Feminism and False Charges of Sexism

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Feminism and False Charges of Sexism

From William Downey

Published before 2005


It is always sad when people see sexist behavior or prejudice when it doesn't exist. For us, it's the image that is important, not the artist; unlike much of modern art, where it seems that more often it's the artist on display, not the image.

As to the nudes, except for life drawing, I have not yet chosen to draw a male nude for a serious piece. My preference for females nudes has nothing whatsoever to do with sexual interest on my part (suffice to say that my personal interests are quite joyfully and actively focused on the opposite sex), but the female body is a pleasure for any artist to draw or paint. And for me, the female nude is absolutely exquisite when drawn or painted with finesse.

Does that brand me sexist?

By the way, I admit that that I became less concerned about showing nipples on my nudes after I moved to Europe and experienced a culture where the public, not only artists, show a healthier openness about nudity. Before then, I drew only sanitized nudes because I was afraid that I would be mistaken for being a little too interested in women.

As to the remark accusing sexism, two incidents in my experience:

1. When I had a gallery in Santa Teresa, NM, I created and judged the first national exhibition dedicated solely to Colored Pencil. As a result many of the accepted artists from around the country attended the reception. One of the female artists from California confronted me with the complaint that I was prejudiced against women artists because none had won the top awards (even though one had won an honorable mention). It was such a ludicrous comment that after the initial shock, I had to laugh. I only judged the works themselves and never, ever thought of the gender of the artist, much less even the artist's name. Of course, she made the comment because she was not given an award as she had anticipated.

A few days later, I discovered that all of her work was based on published photos. You guess I wrote her immediately and among other things, I explained that her work was not original and by the expressly written rules of the exhibition, they were not even eligible. I said it as kindly, but firmly as I could and gave her a little advice.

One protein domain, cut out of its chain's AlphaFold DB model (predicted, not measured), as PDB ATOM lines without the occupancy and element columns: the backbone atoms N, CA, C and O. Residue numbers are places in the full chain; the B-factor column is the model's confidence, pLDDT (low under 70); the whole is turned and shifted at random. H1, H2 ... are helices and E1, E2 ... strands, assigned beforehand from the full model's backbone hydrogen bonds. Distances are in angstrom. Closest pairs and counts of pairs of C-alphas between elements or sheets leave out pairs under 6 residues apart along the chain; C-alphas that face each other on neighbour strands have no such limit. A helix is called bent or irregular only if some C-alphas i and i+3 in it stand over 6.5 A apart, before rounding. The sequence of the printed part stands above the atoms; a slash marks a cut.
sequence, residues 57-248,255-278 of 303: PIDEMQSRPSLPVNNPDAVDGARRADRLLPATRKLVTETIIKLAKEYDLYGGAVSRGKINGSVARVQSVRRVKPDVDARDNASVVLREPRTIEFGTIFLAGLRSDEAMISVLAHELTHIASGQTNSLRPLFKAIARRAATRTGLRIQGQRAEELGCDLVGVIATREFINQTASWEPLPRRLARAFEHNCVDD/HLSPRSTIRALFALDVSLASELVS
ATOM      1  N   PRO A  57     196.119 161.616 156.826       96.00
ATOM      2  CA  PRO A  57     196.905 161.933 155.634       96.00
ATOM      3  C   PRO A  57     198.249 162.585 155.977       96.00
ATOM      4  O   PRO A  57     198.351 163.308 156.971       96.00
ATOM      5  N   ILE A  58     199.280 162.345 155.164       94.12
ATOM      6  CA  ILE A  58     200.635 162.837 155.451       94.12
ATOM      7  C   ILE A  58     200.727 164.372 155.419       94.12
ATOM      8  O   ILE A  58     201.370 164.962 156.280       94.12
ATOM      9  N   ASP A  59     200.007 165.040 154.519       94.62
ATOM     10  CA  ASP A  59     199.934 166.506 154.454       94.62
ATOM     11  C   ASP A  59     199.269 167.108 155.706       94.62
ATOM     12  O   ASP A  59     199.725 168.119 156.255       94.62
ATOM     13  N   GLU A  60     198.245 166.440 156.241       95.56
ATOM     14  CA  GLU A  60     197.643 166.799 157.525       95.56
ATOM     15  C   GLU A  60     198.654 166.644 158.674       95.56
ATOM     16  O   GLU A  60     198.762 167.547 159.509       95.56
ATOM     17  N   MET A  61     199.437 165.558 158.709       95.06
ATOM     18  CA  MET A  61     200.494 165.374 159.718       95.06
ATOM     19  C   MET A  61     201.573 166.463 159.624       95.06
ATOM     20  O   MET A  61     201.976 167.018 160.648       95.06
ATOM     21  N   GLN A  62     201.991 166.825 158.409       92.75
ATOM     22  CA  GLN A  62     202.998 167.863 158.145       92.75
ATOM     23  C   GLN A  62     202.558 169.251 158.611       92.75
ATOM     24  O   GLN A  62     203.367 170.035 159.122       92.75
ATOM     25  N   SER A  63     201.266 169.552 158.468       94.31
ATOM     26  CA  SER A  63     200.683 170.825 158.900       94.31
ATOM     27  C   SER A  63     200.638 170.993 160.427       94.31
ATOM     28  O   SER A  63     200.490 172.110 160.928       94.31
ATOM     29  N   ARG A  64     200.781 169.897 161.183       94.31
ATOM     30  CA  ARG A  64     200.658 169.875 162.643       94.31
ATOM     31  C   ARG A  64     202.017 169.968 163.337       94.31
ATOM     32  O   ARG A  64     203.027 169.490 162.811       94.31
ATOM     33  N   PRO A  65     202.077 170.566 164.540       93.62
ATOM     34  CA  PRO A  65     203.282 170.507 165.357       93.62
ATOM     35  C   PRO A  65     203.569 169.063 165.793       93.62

It took several years, but with more experience, she eventually wrote to thank me and to say that I was right.

2. For a few years, I was a member of the Women Artists of the West. Every member of the group was sent a questionnaire by a woman working on her Master's who wanted to show prejudice against female artists by male artists, the art community and collectors, etc.

I was horrified and offended by the leading wording in her questions. I don't have it in front of me anymore, but there were questions to the effect of "how much more do the male artists you know sell their work for than you, etc." I replied truthfully that I personally knew only one male artist that made more than me per comparable piece. The rest made considerably less. My replies were quite contrary to her anticipated answers throughout and I blasted her for perpetuating or even creating a "poor me" syndrome for women artists... in essence, the "I'm not selling or winning awards or taken seriously, because I am a woman artist." What rot! She never wrote me to thank me and I suspect my answers were not included in her thesis.

Cheers,
Ann James Massey

http://www.annjamesmassey.com

Ann James Massey,

Thanks for a great post. you can speak to this point of view with more force than I because you are a woman. My sister was gettingperfect marks in her undergrad for english, but when she went on to masters, she got hammered because she thought that great work is often about great and timeless ideals, not about feminism, queerism, social or cultural mediation, etc. She was quite a spectacle -they thought she was from the set of "Father Knows Best" or something. My sister is a gifted writer and scholar, but she bailed out on phd. plans after her nightmare in academia. The university lost a great scholar, and the loss is entirely theirs.

Congradulations on your sucess! My career of ten years has been a struggle and I know it takes a special kind of artist to make good work and make a career work.

William [Downey]